• Exercise regularly: Aim to get at least 30 minutes of moderate exercise at least 5 days per week.
  • Maintain a moderate weight: Overweight and obesity increase the risk.
  • Get enough sleep: Adequate sleep helps keep the blood vessels and heart healthy.
  • Limit alcohol intake: To maintain healthy blood pressure, males can limit their intake to no more than two alcoholic drinks per day and females can limit their intake to no more than one alcoholic drink per day.

Earlier studies examining the effect of quitting smoking programs on high blood pressure are inconclusive. However, researchers are still trying to determine the relationship between both.

One study from 2021 investigated the effects of a quitting smoking program with 721 participants in Taiwan from 2017–2018. The results suggest that the program significantly lowered both systolic and diastolic blood pressure. Greater reductions were found in people with high blood pressure than in people with normal blood pressure.

Despite any possible inconclusiveness about the effect of quitting smoking on high blood pressure, smoking remains the most preventable cause of premature death in the United States.

Avoiding smoking, and exposure to secondhand smoke, can typically improve general health and decrease the risk of other health complications. In fact, regardless of how long a person has smoked, quitting can help a person breathe better and lower their risk of disease.

Learn more about the benefits of quitting smoking.

Efforts to quit smoking are four times more likely to succeed with support.

The CDC offers the following to smokers seeking assistance:

  • Counseling: This can help with making a quitting plan, along with preparing to cope with urges to smoke. A person can choose group or individualized one-to-one counseling sessions.
  • Medication: A person may wish to ask their doctor whether they could benefit from nicotine replacement therapy.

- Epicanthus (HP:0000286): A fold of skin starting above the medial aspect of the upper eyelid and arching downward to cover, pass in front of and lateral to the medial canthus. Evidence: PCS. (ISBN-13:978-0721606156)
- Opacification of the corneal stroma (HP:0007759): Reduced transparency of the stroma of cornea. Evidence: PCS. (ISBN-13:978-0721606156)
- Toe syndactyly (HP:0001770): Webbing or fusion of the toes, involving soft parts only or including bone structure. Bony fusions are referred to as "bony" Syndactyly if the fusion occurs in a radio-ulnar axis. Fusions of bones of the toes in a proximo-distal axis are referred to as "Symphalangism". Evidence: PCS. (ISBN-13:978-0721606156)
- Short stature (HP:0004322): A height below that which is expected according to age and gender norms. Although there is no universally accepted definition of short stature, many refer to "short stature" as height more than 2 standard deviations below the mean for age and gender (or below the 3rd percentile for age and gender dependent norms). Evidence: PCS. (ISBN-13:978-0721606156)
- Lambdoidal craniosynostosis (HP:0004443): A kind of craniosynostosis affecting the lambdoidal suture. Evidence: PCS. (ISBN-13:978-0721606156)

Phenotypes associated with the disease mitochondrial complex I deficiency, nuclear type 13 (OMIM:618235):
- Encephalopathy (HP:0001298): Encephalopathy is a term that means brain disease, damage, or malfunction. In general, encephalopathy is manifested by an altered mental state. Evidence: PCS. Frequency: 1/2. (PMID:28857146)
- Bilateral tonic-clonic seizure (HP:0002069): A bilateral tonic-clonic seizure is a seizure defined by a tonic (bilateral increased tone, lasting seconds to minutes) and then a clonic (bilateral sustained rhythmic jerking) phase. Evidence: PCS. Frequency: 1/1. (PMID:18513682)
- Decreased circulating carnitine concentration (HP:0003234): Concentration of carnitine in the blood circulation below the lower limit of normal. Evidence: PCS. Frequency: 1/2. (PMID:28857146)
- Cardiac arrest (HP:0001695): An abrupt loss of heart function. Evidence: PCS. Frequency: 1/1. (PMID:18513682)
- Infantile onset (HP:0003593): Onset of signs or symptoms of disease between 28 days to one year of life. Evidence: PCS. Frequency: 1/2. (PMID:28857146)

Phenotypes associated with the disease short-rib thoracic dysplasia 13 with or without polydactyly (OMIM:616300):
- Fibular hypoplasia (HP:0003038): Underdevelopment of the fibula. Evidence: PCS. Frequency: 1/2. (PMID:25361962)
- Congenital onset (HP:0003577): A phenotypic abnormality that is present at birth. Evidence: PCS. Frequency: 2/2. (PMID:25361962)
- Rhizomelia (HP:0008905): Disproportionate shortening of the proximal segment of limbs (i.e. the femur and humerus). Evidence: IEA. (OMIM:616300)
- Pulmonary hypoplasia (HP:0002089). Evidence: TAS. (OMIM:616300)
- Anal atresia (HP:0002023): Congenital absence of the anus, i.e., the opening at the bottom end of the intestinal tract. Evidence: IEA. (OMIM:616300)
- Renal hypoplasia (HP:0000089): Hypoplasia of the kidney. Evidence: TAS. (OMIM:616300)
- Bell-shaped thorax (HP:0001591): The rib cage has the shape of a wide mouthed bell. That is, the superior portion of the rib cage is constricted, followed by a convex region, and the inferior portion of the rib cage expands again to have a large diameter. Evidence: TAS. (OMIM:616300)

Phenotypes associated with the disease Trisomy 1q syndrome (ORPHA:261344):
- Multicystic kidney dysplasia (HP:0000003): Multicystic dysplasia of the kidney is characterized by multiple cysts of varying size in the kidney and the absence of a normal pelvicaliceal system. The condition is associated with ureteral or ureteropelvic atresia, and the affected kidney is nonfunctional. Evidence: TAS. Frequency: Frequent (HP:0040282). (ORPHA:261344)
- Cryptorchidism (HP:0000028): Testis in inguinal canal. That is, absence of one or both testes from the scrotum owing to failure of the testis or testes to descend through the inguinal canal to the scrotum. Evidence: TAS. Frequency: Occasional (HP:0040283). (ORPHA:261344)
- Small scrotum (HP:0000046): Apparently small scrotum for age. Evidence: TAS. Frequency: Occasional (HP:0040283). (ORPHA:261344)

• Quitline coaching: People can receive free, confidential coaching via the phone from a trained professional. The number is 800-QUIT-NOW.

Additionally, joining a support group can provide encouragement and motivation. The following are some options:

Below are some questions and answers about high blood pressure and smoking.

Can vaping cause high blood pressure?

Vaping refers to the use of electronic cigarettes (e-cigarettes), which are battery-operated devices that allow someone to inhale and exhale an aerosol. These devices may contain dangerous levels of nicotine, neurotoxins, chemicals, and metals.

No tobacco product is safe. In fact, research from 2021 suggests that e-cigarettes may increase the risk of high blood pressure.

After quitting, why do some people still have high blood pressure?

Smoking is only one risk factor for high blood pressure. Other factors can keep blood pressure too high even after quitting. These may include:

  • age
  • genetics
  • obesity
  • diet, such as consuming high levels of salt

What happens when a person who already has high blood pressure smokes?

Separately, smoking and high blood pressure increase the risk of heart attack and stroke. However, when a person with high blood pressure smokes, it can accelerate the harmful effects, dramatically increasing health risks.

Smoking can raise a person’s blood pressure temporarily. It may also be responsible for masked high blood pressure.

Research on this topic remains inconclusive. However, experts still advise people to be wary of the health effects that smoking has on the body.

Also, smoking can lead to atherosclerosis, increasing the risk of heart attack and stroke. Smoking is the top cause of premature death in the United States.

Quitting smoking can help reduce high blood pressure. Several sources of support are available to aid a person in quitting, including counseling, medication, and quitline coaching.

Other lifestyle strategies may help prevent high blood pressure, such as eating a balanced diet and exercising regularly.